EU energy ministers have reached an agreement to cap gas prices in the bloc when they hit €180 per megawatt hour for three days despite fears that such an intervention could cause greater volatility in the market.
The cap, which should come into force on February 15, is the latest attempt to curb soaring energy prices and help consumers after Russia reduced much of its gas exports to Europe.
Germany, which had been strongly opposed to the cap due to fears that it would cause valuable gas supplies to be redirected from Europe to higher paying regions, eventually agreed after safeguards were introduced to make it quicker to remove the cap if there was a risk of gas shortages. The Netherlands and Austria, which had also been against the cap, abstained in the final vote and Hungary voted against.
Claude Turmes, Luxembourg’s energy minister, said the deal “showed unity and we avoided the trap of division set by [Russian president Vladimir] Putin”.
Several market operators, including ICE, the operator of the benchmark European TTF gas contract, have warned that a cap risks an increase in volatility as traders would circumvent it through unregulated over-the-counter trades.
The Dutch energy regulator AFM said that it took “note of the decision” to introduce a cap but “believes the proper functioning of the gas futures market benefits most from measures that support efficient price formation and stable liquidity”.
“We will continue to pay close attention to the gas futures market and remain in dialogue with the industry and relevant authorities,” it said.
The cap will initially apply to gas contracts traded on all European trading hubs for supplies between one month and a year ahead. Prices must also be €35/MWh above an average of global liquefied natural gas prices in order to be triggered. Over-the-counter deals may be included at a later stage subject to review by Brussels.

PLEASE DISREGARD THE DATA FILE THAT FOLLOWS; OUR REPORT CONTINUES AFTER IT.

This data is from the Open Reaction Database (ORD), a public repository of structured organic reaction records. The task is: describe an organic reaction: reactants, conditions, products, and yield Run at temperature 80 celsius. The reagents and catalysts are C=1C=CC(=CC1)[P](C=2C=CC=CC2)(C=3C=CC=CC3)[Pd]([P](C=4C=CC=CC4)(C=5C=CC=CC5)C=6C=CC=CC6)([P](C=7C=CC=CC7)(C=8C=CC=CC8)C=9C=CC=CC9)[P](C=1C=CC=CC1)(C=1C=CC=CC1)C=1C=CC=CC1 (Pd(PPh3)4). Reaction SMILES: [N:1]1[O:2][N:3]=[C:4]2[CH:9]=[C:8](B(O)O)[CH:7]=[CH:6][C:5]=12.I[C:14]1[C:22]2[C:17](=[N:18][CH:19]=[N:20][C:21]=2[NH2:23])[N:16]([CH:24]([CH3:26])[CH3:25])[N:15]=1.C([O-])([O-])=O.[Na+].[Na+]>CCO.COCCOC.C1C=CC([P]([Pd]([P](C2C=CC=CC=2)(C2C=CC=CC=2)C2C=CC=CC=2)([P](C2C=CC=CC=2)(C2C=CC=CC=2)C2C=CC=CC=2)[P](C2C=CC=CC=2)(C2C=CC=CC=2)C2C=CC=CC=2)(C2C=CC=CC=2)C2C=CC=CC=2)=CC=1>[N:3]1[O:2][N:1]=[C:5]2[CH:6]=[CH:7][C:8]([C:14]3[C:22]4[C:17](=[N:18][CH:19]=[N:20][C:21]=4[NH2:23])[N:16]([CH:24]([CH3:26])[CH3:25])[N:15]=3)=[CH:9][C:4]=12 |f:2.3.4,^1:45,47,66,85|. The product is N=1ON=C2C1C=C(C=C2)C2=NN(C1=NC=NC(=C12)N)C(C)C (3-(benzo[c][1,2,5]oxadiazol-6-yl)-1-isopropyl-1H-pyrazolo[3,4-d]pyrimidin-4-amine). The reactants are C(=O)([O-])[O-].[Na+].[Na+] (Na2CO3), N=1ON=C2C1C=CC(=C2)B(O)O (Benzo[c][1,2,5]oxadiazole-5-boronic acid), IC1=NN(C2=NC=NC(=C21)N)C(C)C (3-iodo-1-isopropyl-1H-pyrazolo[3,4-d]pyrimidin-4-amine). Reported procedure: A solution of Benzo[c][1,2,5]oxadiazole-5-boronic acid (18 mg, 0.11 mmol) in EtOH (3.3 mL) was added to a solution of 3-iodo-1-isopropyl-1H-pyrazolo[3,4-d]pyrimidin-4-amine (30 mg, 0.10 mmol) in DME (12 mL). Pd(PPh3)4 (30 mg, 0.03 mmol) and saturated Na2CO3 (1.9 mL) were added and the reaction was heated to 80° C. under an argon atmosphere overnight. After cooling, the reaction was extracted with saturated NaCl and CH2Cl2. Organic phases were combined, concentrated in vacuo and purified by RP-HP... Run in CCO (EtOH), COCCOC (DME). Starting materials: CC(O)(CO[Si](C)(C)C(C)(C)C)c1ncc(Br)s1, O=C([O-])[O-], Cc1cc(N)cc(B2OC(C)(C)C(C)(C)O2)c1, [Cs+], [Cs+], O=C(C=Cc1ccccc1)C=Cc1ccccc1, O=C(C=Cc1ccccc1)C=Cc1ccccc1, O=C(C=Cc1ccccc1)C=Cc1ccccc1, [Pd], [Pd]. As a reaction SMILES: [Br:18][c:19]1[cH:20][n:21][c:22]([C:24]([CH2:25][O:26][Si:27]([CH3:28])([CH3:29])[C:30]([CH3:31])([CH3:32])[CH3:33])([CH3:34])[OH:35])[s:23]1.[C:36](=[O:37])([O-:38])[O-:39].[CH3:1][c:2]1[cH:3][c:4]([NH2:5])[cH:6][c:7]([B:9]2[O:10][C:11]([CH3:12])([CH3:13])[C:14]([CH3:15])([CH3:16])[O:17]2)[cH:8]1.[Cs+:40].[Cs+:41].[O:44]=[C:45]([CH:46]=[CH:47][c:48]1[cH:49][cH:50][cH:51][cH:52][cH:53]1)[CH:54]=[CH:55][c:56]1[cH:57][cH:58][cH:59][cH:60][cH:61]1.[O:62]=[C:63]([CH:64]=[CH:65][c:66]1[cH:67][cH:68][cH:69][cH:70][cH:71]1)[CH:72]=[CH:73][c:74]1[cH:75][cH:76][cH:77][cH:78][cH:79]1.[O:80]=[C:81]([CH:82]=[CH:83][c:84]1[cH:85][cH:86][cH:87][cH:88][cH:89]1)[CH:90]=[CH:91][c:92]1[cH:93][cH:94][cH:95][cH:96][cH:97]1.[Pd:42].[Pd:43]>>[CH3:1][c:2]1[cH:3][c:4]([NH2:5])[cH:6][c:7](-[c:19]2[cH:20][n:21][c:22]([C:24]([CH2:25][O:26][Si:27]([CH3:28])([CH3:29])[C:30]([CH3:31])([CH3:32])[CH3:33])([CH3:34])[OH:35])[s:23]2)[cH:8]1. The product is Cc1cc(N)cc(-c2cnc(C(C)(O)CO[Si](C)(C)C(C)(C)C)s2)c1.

After the announcement, month-ahead gas futures on the Netherlands-based benchmark were down about 8 per cent at €107/MWh, far below a high of over €340/MWh in August but still well above €69/MWh at the end of 2021.
Monday’s meeting was seen as the last chance for the ministers to find an agreement on one of the EU’s most divisive pieces of energy policy this year.
German chancellor Olaf Scholz, who has been sceptical about a gas price cap, signalled after a summit of EU leaders last Thursday that Berlin could be open to a deal. “On the side of the conference . . . there were some proposals that sounded like a good solution,” he said.
ICE warned last week that it might pull operations out of the EU if a cap was introduced.
The €180/MWh ceiling is almost €100/MWh less than the European Commission first proposed last month when it suggested a mechanism to limit prices when they reached €275/MWh for 10 consecutive days. That proposal was branded “a joke” by several ministers as it would not have been activated even when prices in the bloc hit record highs in August.
The gas price cap deal allows two other pieces of legislation designed to speed up the approval of renewables projects and for joint purchasing of gas to take effect after several countries threatened to vote against them unless a limit on gas prices was agreed.
Additional reporting by Henry Foy in Brussels and Philip Stafford and Adam Samson in London